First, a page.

- Either I go back to La Paz to apply visa from the Chilean Embassy, then they’ll rebook my tickets for the following week (the anxious me reacted like, “What?! I cannot miss my work the next day!”).
- or call Avianca Airlines to purchase new tickets from Bolivia to (countries that do not require Philippine passport holders like me a visa) Peru then Brasil. Upon doing so, I learned it would cost me a whopping 450 USD per ticket (I told myself, I’d rather lose my arm and leg, *kidding*!).
After dragging my trolley, 2 backpacks and a souvenir-duffel bag up and down the ground and mezzanine floors of the airport, I spoke to the manager of LAN Airlines at the counter and uttered silent prayers seriously. To cut the story short, I was
lucky blessed to be granted FREE change of tickets (despite the tickets I bought originally from SkyScanner and not from the airline website were non-transferrable and non-refundable), they gave me tickets from La Paz to Lima, then Lima to Sao Paulo, and finally, Sao Paulo to Rio de Janeiro (where I had connecting flight back to Dubai, as mentioned earlier). But the flights for 12 hours literally was scheduled early in the morning the following day, hence they advised me to go back to the town of La Paz to sleep overnight and be at the terminal at 3AM for my 6AM flight. I thankfully obliged and checked in a cheap hotel and strolled the city for the last time.
Finally, bye bye Bolivia! Hello again, Peru and Brasil!
They lost my backpack in Sao Paulo!
I almost went through the day smoothly despite those multiple airport-hoppings in South America until I learned that my 50-liter-backpack was missing! I left Sao Paulo airport and boarded my second to the last flight to Rio de Janeiro without it! The airport official in Sao Paulo provided a signed form proving that my backpack was out of sight. Eight days after I arrived in Dubai, I collected the bag from Terminal 3 and found out that it wrongly went to London from Brasil then was brought back to me in UAE.
After all the inevitable hassles I experienced in one of the longest days of my life, I finally arrived at the counter of Emirates in Galeão International Airport, in Rio de Janeiro. Tired, hungry and sleepy, I could bet my last dirham on my pocket that I surely looked so messy and unpleasant that moment.
The saving grace for the entire day was the generous offer of Emirates for my ticket to be upgraded from Economy seat to Business Class.
I saw fireworks and heard cherubs singing! Hahahaha!
Of course, I was too weak to resist! It would be my first time in Business Class ever! Thank you, Emirates! Thank you, Universe for making the Economy seats in that flight full of passengers hence, I was upgraded for free! I so welcomed it as my Rio de Janeiro-Dubai was a long 14-hour-flight! Shukran, Emirates!
Free flowing champagne, red wine, white wine – French and Californian. Hallelujah!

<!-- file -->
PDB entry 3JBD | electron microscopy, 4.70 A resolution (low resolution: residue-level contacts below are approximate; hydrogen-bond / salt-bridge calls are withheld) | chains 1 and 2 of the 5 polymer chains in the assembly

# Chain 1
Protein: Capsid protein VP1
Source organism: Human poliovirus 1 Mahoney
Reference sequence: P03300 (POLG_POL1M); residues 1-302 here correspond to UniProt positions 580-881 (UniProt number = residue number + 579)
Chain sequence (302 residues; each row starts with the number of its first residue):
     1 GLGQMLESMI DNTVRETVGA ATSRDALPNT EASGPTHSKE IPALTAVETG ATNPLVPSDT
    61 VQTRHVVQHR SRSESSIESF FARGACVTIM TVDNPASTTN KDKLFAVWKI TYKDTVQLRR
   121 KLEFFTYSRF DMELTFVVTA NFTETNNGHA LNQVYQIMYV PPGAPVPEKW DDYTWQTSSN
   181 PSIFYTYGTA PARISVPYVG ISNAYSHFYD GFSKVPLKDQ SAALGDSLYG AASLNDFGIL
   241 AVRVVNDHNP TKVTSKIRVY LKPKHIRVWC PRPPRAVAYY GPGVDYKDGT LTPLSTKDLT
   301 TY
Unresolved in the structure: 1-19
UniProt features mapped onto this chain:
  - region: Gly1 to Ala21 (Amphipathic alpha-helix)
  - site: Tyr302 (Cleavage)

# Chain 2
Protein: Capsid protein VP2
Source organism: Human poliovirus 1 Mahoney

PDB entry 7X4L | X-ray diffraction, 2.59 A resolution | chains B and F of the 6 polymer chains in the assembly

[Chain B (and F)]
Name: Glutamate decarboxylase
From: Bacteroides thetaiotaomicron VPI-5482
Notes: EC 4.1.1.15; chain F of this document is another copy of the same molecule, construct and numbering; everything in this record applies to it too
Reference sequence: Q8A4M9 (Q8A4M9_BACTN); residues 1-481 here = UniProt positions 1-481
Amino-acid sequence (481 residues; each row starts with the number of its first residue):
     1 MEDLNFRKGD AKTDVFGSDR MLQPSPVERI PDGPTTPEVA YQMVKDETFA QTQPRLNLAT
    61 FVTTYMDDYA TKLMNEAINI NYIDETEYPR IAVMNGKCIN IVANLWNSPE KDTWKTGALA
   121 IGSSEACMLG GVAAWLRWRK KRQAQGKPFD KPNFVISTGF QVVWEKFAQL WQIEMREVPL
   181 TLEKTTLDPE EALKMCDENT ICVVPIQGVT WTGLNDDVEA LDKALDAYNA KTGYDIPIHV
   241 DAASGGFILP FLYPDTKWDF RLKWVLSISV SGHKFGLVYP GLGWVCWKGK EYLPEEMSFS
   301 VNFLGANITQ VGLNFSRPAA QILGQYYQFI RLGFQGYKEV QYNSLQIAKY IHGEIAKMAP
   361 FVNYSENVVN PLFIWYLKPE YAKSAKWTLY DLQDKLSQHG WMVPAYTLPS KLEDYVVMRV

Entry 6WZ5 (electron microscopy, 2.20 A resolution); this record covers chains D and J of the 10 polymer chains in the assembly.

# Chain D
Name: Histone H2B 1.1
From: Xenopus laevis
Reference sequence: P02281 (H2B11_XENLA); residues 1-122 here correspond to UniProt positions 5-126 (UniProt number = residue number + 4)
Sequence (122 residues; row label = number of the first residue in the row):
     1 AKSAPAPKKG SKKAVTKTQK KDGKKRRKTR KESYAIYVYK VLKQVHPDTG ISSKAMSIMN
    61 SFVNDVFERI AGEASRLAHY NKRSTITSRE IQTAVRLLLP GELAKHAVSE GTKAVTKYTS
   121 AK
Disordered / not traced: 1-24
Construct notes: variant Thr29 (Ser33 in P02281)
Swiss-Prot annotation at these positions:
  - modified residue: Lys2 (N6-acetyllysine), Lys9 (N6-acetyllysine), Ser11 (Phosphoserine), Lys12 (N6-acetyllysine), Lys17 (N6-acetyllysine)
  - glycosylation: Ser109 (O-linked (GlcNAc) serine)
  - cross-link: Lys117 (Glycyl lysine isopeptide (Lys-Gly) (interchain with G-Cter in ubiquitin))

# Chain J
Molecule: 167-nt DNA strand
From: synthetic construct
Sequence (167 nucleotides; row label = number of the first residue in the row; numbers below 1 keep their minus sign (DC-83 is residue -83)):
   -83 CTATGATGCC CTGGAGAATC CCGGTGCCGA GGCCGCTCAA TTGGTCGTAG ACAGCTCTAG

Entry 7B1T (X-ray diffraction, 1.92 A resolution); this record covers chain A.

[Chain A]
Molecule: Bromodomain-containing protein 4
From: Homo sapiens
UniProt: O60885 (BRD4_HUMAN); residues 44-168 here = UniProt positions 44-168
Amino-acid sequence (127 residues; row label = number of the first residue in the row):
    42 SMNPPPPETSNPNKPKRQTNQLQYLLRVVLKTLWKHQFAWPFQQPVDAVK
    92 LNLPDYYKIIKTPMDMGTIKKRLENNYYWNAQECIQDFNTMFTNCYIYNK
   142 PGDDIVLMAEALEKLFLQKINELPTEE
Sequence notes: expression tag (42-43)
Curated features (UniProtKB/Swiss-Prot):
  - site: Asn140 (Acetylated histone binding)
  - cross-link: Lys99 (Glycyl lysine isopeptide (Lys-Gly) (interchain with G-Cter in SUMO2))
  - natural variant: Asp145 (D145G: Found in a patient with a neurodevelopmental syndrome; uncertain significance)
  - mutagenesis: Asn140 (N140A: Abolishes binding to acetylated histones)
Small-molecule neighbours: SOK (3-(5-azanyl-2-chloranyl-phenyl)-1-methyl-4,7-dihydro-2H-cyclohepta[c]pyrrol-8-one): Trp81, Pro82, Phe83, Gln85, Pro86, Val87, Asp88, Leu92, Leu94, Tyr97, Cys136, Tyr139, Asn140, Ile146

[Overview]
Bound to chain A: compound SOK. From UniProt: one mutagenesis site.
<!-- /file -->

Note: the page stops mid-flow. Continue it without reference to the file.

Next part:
Utterly comfortable Business class seats, spacious leg room and remarkable service!
From the menu, I opted for an aubergine omelet as an appetizer.
Then, they also served salad with smoked salmon and cheese, some bread rolls, fruits and coffee.
More red wine, please. Californian or French?
Oh, that plate of tastefully seasoned prawn on top of a bed of couscous salad, served with sashimi, was just heavenly!
I opted for Rack of lamb with Ratatouille for my main. Sublime!
And I perfectly ended my meal with a Cheese Board. Thank you so much, Emirates! Would not mind if you offer me again next time!
Muito Obrigado, Brasil! Gracias, Bolivia and Peru!
Visiting Rio de Janeiro, Sao Paulo, and Iguazu in Brasil, Lima and Cusco in Peru, Uyuni and La Paz in Bolivia for two weeks was a great introduction to me of South America! The whole traveling experience left me in awe, and made me hungry for more travels! It eventually inspired me to do better in life, so I could visit these countries again, and be in other places in Latin America in the near future. In spite of the challenges I faced throughout my journey (random airport police check for drugs twice in Cusco, delayed flights, lost backpack, broken LCD of my mobile phone as I accidentally dropped it in my hotel in Cusco, no-visa to Chile, forgot to bring jacket for the cold weather in Machu Picchu, multiple flights and more), the things I learned and the people I met made me a new person, or at least widened my appreciation of a lot of things.
This South American Travel Blog Series includes :
- Brasil : My Lovely Home in Ipanema, Rio de Janeiro
- Brasil : Helicopter Tour Over Rio de Janeiro
- Brasil : Cristo Redentor and Sugarloaf Mountain in Rio de Janeiro
- Itinerary of Must Visit Places in Rio de Janeiro
- Brasil : 36 hours in Sao Paulo
- Brasil : Chasing Waterfalls at Iguazu
- Peru : My First Day In Cusco
- Peru : Machu Picchu in 83 Photos
- Peru : My Whirlwind Romance with Lima
- Bolivia : Salar de Uyuni, World’s Largest Salt Flat
*All photos in this blog series were taken using Fujifilm X-A2. These posts were not sponsored.